Shoppers ride escalators inside a mall in Vina del mar, Chile.
Shoppers ride escalators inside a mall in Vina del mar, Chile. Rodrigo Garrido/Reuters

Boosted by a growing middle class, the shopping mall is booming in Central and South America.

Much has been made of the death of the North American mall. It isn’t hard to see why: Dozens of malls have closed over past decade and an estimated 25 percent of the roughly 1,100 still alive in the U.S. are projected to close by 2022. Developers haven’t built a new mall since 2006 (except for one in the bizarre land of Sarasota, Florida). But in Central and South America, it’s a very different story: Developers spent the past decade throwing up as many malls as investors will allow.

From Monterrey to Montevideo, an unprecedented explosion in Latin American mall construction is underway. According to one study, an estimated 100 new malls were built in 2016 alone. Today, the largest mall in the western hemisphere is in Panama.

And with this new mall craze comes mall culture: Like American teens in the 1980s and ’90s, Latin American teens today are spending more and more time milling around malls, sporting Abercrombie & Fitch and American Eagle gear. Why are malls booming in Latin America and dying in North America?

A few trends are driving this shift––some good, some bad. For starters, the growth of Latin America’s middle class has been a key part of the story. According to the World Bank, the middle class in Latin America grew by 50 percent between 2003 and 2009, now composing an unprecedented 30 percent of the population. In real terms, this means that 50 million Latin Americans now enjoy greater financial security and have some extra money to spend on mall mainstays like roasted nuts and fidget spinners.

When the American middle class boomed between 1945 and 2005, that translated into car buying, suburbanization, and shopping malls. The Latin American version is following a similar script. And with traditional retail taking a huge hit in the U.S. due to the rise of online retail and the pain of stagnant incomes after 2008, American mall chains, developers, and investors have every reason to look south for opportunity.

Suddenly it’s 1990: Oakland Mall in Guatemala City, where the mall culture is in full bloom. (Nolan Gray/CityLab)

But fear of violent crime and a relative lack of high-quality urban environments are also factors in the Latin American mall boom. In cities like San Salvador or Bogotá, malls provide a safe place to shop, and mall managers invest heavily in security. Combine this with the lack of reliable mail and home delivery service that hampers the e-commerce sector and there isn’t much competition for Latin America’s rising middle-class shoppers.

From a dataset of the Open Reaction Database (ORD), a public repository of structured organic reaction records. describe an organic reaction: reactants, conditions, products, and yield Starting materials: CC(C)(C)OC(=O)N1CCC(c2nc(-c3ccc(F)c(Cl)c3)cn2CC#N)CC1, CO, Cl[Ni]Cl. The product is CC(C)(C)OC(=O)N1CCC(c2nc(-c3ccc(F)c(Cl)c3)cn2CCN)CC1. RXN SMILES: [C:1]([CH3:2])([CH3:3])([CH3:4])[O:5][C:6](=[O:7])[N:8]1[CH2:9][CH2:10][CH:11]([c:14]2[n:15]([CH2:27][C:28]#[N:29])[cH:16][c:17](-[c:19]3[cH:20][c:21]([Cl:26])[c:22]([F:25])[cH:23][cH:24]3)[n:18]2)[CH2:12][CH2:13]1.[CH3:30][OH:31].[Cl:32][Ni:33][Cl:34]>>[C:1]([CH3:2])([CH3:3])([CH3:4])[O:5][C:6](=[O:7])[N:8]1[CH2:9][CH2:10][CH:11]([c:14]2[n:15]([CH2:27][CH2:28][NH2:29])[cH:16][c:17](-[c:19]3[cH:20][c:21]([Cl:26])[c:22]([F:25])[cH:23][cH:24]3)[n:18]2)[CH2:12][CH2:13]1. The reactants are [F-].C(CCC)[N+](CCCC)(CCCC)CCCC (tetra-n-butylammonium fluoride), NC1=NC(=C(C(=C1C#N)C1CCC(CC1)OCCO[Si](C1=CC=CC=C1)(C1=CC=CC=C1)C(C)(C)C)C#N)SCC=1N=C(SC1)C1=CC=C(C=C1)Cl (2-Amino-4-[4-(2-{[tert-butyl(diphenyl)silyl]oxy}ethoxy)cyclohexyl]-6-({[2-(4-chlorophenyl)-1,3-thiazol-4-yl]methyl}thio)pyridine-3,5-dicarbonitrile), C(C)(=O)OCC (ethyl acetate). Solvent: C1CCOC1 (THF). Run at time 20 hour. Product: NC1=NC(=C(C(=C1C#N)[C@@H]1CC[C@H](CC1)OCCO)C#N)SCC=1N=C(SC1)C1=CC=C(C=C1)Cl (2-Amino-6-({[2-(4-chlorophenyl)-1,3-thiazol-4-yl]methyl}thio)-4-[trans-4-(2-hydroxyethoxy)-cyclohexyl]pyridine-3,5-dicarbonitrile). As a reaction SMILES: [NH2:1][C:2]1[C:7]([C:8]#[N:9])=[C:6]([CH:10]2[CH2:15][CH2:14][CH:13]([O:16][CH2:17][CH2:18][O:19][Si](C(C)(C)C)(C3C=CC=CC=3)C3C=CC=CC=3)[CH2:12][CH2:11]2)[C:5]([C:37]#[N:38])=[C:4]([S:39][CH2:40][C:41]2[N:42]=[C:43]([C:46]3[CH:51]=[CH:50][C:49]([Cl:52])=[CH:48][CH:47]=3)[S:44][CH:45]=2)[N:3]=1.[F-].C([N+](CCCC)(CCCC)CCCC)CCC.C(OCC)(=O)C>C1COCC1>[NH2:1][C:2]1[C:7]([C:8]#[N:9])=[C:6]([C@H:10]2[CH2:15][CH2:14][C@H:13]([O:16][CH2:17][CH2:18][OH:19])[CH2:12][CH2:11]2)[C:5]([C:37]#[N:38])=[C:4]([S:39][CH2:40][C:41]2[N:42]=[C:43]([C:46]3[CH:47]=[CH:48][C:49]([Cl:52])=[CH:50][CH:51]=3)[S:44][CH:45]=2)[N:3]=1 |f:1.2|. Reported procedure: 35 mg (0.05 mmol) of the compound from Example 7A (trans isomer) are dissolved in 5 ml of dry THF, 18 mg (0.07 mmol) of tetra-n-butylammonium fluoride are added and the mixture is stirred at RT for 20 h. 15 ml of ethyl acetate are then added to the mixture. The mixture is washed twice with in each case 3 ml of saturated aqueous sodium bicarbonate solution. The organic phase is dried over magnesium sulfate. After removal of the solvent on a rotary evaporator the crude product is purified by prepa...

In most U.S. cities, on the other hand, violent crime has fallen dramatically over the last 25 years, and walkable urban neighborhoods that boast restaurants, bars, salons, and “experiential retail” are thriving. In this sense, the decline of the North American mall reflects a positive trend: The Main Streets that malls once menaced are coming back. Such amenity-laden neighborhoods are also in a better position than suburban malls to fend off the threat of online shopping.

American mall managers trying to survive the retail meltdown might learn a few things from their southern neighbors. For example, in the U.S. and Canada, malls are still overwhelmingly anchored by major retailers like Sears, JC Penney, and Macy’s. And as the fortunes of these department stores have declined, they’ve dragged the malls they’re attached to with them. In Latin America, on the other hand, a whole variety of businesses act as anchors. Grocery stores are common in Latin American malls and are often situated at the end of long corridors lined with smaller shops, creating a steady flow of foot traffic.

The Eskala Roosevelt mall in Guatemala City is anchored by a Wal-Mart, a hospital, and a movie theater. Note the Radio Shack, once a U.S. mall mainstay. (Nolan Gray/CityLab)

Beyond retail, Latin American malls often house other major employers, including call centers, healthcare facilities, and office space. (In this sense, they are closer in spirit to the original vision of Austrian architect Victor Gruen, designer of the first enclosed shopping centers, who saw his creations as mixed-use hubs, not “gigantic shopping machines.”) On a typical weekday, a food court is full of uniformed employees instead of stay-at-home parents and truant teenagers. More and more, apartments and condos are being included in these malls. This diversity of uses and users could make them more sustainable in the long term.

On the flipside, it’s also not uncommon to find malls completely dedicated to products or industries other than clothes: In Guatemala City, one can find entire malls dedicated to fine dining and interior design. Both arrangements remain rare in the U.S. and Canada.

When we feel nostalgia for malls, maybe what we’re really feeling is nostalgia a time when incomes were rising and the quality of life of average people was improving. Today, that’s what’s happening in much of Latin America. But as their mall era begins, and the American one fades, enthusiasts of the format might hope to find a more enduring model for the mall’s future down south—and we should change land use policy to reflect that.

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